Oh, and I am so going to steal those floating jellyfish thingies from the movie.

Audio edited by Maximilian Krickl; music by Gary Shannon.

Interview with Arika Okrent

Thursday, May 28th, 2009
 
Sai interviews Arika Okrent about her new book In the Land of Invented Languages: Esperanto Rock Stars, Klingon Poets, Loglan Lovers, and the Mad Dreamers Who Tried to Build a Perfect Language. Arika attended the 2nd Language Creation Conference, as well as a Klingon qep’a’, Lojban Logfest, and Esperanto congress, not to mention the numerous interviews and other research evident in her book. She discusses the history of language invention, what it means for a language to be successful, and some stories that didn’t make it into the book.

Order In the Land of Invented Languages on Amazon.com

mp3The Book’s WebsiteOkrent’s WebsiteArticles & interviews in the press

It’s funny. When Arika Orent says “I don’t have the intense concentration” to create a language, I think, “Is it concentration, or free time…?”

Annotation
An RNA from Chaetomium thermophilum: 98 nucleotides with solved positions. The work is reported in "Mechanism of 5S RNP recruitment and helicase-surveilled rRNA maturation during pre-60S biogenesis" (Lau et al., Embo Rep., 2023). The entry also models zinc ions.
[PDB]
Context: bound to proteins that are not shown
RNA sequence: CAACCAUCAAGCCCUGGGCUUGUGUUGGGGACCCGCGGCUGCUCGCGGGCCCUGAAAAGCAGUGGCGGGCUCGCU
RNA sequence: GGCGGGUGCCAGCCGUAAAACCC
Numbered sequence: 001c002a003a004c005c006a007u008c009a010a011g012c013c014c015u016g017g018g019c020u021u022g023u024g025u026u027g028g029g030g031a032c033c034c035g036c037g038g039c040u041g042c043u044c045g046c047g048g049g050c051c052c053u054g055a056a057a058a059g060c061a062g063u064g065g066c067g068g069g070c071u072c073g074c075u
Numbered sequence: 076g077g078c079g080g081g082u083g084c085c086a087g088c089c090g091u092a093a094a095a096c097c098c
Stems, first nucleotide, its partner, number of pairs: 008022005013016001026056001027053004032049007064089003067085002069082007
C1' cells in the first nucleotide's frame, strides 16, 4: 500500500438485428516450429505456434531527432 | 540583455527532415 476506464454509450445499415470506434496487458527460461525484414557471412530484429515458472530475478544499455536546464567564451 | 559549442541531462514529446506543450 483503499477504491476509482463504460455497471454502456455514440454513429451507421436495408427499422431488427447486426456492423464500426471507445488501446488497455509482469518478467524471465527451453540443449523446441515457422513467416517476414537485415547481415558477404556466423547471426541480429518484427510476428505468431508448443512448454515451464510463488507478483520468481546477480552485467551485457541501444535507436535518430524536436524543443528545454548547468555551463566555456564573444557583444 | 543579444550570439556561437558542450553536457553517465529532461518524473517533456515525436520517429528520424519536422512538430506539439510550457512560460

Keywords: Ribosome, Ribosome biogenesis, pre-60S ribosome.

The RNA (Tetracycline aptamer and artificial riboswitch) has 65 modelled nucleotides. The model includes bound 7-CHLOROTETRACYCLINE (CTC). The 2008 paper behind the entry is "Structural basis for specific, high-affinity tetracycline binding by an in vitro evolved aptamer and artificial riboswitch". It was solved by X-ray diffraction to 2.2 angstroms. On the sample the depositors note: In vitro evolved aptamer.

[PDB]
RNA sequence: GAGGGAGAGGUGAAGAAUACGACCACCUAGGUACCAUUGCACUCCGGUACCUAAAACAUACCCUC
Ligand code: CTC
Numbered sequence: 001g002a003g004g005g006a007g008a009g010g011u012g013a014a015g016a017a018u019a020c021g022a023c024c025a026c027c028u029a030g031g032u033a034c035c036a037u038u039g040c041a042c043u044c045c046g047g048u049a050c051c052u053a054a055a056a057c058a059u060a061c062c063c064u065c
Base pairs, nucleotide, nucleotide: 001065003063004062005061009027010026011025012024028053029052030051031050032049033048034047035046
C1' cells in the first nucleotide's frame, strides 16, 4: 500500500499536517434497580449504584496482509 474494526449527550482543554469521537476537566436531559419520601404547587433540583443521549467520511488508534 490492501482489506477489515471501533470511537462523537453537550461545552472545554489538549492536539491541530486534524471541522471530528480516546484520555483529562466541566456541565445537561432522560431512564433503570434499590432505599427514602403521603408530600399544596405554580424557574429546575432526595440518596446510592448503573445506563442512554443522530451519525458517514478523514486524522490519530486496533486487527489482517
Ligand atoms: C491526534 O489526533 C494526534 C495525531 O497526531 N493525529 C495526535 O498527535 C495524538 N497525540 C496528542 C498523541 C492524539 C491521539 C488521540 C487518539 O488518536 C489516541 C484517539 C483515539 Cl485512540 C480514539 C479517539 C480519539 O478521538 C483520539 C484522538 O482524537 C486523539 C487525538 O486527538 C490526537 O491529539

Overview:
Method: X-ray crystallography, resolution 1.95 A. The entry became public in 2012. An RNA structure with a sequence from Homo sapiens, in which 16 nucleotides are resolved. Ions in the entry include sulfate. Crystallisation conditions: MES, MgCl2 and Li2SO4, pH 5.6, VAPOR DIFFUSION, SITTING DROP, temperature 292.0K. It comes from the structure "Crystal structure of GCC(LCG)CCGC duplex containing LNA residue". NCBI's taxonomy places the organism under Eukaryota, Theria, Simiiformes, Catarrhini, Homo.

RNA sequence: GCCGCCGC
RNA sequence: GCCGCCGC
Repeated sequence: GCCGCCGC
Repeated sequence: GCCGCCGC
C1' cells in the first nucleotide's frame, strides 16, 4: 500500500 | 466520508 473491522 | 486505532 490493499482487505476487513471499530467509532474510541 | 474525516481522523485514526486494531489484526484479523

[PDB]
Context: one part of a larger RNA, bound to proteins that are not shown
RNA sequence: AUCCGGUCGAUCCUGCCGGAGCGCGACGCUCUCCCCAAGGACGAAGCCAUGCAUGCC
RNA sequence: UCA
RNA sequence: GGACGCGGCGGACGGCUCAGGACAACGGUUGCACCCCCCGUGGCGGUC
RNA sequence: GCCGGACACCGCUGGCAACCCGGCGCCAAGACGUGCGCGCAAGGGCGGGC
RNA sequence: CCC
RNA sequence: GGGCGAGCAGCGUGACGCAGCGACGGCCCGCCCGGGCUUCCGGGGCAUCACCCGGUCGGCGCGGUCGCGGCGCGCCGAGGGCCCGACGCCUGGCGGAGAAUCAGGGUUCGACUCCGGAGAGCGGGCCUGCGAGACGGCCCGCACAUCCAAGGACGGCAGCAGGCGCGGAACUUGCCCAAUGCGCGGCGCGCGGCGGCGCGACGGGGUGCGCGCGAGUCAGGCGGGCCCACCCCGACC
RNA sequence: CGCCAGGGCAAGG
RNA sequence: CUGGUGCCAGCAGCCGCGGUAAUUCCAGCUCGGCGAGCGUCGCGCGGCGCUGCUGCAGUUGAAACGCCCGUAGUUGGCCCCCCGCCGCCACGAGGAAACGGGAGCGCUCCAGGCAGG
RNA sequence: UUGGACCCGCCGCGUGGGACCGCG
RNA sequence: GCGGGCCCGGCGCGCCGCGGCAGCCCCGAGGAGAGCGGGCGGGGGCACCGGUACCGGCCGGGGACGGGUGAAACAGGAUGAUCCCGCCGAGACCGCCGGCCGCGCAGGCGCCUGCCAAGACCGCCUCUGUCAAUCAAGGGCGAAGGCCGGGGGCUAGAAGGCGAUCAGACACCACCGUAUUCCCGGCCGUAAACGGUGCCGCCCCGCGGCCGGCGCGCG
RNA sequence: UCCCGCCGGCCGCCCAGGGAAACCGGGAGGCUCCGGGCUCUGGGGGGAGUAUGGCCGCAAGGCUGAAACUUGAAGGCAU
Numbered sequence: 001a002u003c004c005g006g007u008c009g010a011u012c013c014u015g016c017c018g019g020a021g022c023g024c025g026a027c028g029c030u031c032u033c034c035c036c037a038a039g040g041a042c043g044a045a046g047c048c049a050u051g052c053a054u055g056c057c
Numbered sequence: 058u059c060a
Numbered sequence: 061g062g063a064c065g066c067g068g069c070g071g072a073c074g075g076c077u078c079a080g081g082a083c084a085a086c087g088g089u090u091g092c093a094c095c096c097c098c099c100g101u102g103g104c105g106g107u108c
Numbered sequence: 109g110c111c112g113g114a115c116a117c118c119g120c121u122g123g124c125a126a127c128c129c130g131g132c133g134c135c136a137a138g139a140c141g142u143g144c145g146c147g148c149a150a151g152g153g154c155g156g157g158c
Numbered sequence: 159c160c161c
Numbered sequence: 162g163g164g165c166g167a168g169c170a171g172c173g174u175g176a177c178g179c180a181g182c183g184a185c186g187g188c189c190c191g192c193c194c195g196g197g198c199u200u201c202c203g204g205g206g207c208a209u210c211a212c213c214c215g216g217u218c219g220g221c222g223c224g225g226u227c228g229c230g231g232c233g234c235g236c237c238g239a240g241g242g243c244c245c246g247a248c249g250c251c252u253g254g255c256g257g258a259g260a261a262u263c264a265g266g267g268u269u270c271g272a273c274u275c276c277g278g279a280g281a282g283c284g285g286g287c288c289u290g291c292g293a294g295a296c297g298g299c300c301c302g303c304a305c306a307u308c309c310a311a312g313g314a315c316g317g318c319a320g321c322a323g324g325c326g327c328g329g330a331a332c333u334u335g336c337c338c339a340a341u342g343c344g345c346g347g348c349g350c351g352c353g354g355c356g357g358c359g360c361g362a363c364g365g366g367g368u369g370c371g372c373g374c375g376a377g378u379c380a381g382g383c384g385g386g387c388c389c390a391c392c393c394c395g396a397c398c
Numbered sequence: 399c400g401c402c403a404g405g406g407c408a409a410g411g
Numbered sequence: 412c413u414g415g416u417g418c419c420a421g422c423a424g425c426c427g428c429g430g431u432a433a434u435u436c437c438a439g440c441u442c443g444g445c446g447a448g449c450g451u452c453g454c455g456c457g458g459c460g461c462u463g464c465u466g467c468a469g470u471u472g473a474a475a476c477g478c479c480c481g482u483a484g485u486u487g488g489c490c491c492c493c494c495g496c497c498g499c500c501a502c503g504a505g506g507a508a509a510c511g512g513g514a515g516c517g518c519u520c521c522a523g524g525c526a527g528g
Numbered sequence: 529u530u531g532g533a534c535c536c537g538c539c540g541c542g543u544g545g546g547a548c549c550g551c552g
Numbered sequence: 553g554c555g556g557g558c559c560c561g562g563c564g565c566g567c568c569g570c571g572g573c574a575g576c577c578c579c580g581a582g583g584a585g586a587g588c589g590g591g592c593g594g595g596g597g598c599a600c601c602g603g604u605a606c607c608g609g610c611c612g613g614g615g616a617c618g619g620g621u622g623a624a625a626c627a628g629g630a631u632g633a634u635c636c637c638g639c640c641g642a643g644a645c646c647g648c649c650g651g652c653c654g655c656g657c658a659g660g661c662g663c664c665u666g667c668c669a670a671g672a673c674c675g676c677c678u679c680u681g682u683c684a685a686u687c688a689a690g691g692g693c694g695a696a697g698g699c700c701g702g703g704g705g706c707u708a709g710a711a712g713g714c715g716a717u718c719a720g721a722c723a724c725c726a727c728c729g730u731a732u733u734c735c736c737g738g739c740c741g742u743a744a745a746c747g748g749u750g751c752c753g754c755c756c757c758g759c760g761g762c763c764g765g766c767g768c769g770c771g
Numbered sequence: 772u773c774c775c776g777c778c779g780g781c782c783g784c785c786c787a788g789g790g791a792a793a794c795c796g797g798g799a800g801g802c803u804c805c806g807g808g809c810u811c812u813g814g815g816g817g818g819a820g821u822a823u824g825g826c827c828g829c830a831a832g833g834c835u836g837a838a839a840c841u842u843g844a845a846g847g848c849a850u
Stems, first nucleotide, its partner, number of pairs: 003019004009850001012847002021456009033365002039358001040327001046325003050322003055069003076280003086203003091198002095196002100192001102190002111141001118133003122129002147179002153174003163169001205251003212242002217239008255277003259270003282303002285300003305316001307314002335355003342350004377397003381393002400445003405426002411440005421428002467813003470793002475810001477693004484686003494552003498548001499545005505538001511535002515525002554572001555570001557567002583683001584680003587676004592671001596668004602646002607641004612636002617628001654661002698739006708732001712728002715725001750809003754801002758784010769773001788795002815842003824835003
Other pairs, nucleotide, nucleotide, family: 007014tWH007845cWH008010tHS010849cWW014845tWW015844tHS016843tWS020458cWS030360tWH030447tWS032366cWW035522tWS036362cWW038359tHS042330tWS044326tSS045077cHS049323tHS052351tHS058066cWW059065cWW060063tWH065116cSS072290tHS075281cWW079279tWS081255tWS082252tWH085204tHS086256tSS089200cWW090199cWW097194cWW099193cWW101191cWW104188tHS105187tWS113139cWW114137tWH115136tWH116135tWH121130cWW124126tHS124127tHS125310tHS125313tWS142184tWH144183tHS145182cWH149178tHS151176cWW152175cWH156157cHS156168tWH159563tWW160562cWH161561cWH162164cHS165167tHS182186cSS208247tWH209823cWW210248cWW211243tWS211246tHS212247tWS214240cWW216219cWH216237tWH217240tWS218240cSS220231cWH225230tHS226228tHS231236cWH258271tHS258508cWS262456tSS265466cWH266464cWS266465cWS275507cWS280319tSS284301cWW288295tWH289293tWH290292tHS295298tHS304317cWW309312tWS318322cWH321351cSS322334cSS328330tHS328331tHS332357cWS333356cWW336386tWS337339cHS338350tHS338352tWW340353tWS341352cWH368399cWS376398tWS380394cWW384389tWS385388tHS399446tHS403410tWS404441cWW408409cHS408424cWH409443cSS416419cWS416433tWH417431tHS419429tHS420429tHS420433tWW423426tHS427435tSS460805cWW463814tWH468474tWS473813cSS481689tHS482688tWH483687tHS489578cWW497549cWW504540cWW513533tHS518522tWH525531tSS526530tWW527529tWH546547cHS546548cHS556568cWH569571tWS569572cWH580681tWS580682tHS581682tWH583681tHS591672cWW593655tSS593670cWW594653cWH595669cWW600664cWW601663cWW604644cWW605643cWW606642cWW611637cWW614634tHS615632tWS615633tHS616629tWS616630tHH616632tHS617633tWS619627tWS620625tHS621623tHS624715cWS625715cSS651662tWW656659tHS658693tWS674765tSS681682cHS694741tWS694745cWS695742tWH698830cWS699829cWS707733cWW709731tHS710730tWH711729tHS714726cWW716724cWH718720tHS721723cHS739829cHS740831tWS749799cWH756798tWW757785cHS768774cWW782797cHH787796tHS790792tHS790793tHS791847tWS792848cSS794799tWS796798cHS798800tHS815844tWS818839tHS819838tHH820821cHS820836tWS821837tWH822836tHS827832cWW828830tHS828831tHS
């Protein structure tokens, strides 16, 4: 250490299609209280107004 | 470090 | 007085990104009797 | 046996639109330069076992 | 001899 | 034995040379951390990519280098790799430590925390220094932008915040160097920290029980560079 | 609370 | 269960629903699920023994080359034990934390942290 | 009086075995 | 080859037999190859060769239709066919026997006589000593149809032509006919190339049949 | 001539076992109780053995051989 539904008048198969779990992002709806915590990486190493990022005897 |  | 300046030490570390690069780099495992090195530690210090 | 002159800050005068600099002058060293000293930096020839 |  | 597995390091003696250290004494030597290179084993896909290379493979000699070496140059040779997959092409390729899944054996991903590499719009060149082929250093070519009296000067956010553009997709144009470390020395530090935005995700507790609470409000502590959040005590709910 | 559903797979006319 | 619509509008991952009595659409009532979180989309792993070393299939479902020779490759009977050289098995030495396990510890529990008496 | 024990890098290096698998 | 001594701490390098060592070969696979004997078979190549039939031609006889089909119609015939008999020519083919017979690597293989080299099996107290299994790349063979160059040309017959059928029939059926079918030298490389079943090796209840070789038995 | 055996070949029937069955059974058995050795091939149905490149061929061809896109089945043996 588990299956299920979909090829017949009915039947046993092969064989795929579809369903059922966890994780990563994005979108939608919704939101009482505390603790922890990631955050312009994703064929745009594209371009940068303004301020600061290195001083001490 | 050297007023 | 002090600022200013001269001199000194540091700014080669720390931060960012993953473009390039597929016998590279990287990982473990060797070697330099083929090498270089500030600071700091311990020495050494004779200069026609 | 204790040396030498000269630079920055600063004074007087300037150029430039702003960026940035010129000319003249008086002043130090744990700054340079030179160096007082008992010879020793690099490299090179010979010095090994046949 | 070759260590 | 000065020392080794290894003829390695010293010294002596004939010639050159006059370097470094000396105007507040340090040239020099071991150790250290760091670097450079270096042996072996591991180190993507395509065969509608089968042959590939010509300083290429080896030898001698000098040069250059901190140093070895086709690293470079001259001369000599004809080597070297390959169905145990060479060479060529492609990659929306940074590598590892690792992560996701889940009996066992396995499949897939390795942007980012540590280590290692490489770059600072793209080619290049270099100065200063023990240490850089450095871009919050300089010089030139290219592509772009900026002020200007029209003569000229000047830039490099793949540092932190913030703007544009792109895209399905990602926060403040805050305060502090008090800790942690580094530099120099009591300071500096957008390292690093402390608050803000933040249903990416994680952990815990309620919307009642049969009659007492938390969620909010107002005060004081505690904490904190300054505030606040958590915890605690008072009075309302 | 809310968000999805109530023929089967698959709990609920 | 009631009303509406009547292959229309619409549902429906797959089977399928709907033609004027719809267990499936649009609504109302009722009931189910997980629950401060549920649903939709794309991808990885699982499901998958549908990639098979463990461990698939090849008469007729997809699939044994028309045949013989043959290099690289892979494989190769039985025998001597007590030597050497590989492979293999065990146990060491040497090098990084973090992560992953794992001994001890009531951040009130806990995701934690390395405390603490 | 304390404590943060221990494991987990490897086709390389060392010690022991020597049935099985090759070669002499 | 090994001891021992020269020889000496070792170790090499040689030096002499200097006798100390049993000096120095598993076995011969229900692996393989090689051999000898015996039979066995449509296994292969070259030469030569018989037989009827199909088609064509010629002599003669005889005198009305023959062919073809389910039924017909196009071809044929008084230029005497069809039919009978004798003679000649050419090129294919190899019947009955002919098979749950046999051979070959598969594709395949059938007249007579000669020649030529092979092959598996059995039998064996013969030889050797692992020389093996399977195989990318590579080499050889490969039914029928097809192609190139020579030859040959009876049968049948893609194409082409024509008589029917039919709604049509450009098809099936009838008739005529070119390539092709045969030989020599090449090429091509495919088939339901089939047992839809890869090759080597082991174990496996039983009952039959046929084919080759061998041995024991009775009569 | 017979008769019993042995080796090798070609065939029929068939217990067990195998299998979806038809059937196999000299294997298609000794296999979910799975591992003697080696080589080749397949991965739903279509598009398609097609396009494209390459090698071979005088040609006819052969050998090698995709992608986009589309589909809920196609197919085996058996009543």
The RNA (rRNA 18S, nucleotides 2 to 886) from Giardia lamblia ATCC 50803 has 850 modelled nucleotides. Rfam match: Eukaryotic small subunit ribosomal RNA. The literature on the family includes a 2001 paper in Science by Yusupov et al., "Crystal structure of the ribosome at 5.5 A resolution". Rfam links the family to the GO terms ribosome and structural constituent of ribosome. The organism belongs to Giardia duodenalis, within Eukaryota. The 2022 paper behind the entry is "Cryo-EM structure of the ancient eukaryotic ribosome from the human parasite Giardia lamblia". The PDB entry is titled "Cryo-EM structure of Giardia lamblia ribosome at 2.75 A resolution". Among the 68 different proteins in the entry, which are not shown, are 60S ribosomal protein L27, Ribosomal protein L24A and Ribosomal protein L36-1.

In some ways, I think it’s easier to be an enthusiastic, sincere auxlanger
than an anythingelselanger, for the simple reason that it’s easier to justify. “Why are you creating a language?”, they ask. “Because I’m trying to facilitate human communication.” Results aside, that’s a lofty goal. If I was attempting to create a language for the benefit of humankind—regardless of what humankind thought of it—I’d be much more comfortable writing “Language Creator” under “Profession” on my taxforms than I am now.

(No, I don’t really write “Language Creator” as my profession on my taxes. Hey, what do I write…? Gadabout? Blogger? Nogoodnik? Jack of all trades? Master of Linguistics…?) [Sai: … English teacher, Ex-?]